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Q: We have to produce a series of fire training videos to support the training courses we sell. We don’t have a big budget but would like to produce something professional.

Training Coordinator
National Training Group

A: I’ve had the opportunity to produce a number of fire training DVDs (or videos as they were called when we first produced them)

The main training topics are:

> Life and death: The importance of fire

> Preventing fire

> Raising alarms and evacuation

> Fighting fire

> The role of the fire marshal

I would recommend dividing the DVD up into 5 modules like this or similar.

Now consider that shooting the above topics presents some difficulties as there aren’t exactly many fires available to shoot!

And there isn’t a big budget going round either.

I’d tackle the problem in the following way:

Use 2 Presenters
Shooting a presenter discussing the issues or explaining the points is an obvious way to produce a DVD where there aren’t many footage opportunities available.

But one presenter can become a bit didactic.

So use 2 presenters to camera.

They can run a dialogue between each other, which is much more interesting than one single person to camera

It’ll cost a little more, but if you stick to “unknowns” the bang for your buck will be worth it!

Buy in some fire animation
Every training DVD needs a graphic theme for titling, the DVD graphic menu, for captioned bullet point summaries, and suchlike.

If you source some animated flames and combine these with fire crackle and other fire sound fx noises, you’ll have a convincing visual motif for your fire training DVD.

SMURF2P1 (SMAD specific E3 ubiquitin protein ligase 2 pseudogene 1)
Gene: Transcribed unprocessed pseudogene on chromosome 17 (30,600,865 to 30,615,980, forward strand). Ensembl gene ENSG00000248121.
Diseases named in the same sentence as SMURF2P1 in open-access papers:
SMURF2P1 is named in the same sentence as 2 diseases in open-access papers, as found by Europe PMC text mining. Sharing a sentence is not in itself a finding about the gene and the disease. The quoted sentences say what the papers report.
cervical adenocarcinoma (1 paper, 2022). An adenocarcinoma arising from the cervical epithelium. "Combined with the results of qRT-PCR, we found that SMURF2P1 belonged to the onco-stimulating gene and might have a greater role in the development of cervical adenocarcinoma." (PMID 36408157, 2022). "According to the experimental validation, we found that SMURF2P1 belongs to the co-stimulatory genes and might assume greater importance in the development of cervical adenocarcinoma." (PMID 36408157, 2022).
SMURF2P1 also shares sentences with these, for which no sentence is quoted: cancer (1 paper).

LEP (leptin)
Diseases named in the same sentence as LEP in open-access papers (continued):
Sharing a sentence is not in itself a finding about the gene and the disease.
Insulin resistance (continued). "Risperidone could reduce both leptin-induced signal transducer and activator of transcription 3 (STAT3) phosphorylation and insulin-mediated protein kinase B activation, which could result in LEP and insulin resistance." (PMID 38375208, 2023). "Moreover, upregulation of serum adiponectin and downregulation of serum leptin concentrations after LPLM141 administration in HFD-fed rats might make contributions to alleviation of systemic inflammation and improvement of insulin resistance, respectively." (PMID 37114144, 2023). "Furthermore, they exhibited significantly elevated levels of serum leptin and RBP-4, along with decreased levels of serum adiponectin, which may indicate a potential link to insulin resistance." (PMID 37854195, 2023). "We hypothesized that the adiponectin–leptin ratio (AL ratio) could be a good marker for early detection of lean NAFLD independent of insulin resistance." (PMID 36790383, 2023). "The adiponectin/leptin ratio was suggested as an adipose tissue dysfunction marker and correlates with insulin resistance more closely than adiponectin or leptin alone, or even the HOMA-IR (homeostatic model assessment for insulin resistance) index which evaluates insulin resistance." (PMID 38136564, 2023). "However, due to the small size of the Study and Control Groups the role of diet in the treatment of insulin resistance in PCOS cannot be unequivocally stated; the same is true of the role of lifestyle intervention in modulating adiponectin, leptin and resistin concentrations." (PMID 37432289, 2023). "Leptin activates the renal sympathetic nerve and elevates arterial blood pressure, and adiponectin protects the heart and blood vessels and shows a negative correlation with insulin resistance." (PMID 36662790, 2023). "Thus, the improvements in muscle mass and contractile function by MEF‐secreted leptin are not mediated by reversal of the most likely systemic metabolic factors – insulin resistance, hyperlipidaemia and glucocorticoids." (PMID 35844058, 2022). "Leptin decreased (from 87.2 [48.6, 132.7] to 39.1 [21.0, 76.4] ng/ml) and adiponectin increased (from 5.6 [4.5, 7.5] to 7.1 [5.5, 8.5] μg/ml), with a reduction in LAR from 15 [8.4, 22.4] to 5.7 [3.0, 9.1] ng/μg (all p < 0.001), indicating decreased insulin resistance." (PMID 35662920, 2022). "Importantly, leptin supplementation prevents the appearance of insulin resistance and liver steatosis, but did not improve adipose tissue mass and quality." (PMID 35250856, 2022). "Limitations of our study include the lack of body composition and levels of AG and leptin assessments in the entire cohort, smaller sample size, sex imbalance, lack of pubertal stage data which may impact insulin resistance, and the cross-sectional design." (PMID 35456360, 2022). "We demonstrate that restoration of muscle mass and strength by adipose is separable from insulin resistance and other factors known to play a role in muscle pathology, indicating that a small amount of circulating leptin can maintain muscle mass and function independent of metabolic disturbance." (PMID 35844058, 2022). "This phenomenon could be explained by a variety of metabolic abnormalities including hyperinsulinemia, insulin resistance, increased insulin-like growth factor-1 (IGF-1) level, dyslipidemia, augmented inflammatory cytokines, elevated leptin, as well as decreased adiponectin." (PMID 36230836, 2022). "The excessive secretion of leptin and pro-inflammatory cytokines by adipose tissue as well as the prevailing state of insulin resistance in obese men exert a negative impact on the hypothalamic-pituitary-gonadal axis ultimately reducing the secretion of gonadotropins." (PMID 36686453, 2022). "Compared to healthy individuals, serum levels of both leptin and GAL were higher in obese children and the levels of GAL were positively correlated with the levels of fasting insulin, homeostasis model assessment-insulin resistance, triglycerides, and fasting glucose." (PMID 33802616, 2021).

Again, it shouldn’t cost a lot, but you’ll get a lot back.

Talk to your local fire brigade
Most fire brigades have a video department. If you ask nicely they’ll probably give you some footage of a major fire that you can use in your DVD.

This is free.

Showing a massive building going up in flames is sure to drive the point home with your audience.


When budgets are tight you have to spend carefully and effectively.

I’d suggest looking at:

> Using two presenters to make up for the lack of footage

> Buy in some fire animation and sound fx for impact

> Beg some fire footage from your fire brigade

With the addition of these three, a potentially bore-them-to-death series of fire training modules will have that extra sparkle that audiences demand and you want to supply.

Fire training DVDs are a specialist subject on their own, and need their own unique approach

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